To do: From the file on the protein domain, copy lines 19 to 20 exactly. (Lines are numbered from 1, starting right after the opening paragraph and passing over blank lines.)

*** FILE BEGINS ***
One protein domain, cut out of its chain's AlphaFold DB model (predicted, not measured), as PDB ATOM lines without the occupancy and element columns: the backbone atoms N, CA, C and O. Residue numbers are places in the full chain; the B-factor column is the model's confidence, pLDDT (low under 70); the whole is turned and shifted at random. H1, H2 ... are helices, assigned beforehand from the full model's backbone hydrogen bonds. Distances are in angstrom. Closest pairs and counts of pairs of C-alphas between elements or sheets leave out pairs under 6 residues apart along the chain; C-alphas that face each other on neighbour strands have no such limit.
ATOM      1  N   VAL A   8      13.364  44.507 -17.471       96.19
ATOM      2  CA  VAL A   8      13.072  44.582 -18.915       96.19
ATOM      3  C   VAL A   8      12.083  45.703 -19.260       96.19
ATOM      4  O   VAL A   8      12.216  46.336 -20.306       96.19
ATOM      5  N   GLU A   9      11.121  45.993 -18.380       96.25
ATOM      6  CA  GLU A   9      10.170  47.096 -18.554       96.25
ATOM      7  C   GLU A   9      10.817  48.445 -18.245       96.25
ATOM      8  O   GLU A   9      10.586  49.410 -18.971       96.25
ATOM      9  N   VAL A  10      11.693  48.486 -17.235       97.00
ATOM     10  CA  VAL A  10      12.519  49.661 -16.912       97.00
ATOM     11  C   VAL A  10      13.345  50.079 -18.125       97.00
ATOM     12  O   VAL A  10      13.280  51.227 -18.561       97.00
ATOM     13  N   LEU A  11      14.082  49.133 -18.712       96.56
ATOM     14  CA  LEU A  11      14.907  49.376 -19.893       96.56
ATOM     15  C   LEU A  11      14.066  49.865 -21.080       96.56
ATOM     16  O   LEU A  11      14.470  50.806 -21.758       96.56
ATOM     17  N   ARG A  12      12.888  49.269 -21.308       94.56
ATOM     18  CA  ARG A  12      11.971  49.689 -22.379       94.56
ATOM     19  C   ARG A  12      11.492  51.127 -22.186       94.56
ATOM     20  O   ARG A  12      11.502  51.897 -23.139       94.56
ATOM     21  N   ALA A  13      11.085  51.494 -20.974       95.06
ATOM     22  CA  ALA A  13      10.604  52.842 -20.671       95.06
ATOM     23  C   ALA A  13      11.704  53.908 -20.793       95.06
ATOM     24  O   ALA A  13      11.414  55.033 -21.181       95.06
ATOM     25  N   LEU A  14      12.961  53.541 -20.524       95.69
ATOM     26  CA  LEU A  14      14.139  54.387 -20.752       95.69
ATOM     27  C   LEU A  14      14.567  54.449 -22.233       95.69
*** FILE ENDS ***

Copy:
ATOM     19  C   ARG A  12      11.492  51.127 -22.186       94.56
ATOM     20  O   ARG A  12      11.502  51.897 -23.139       94.56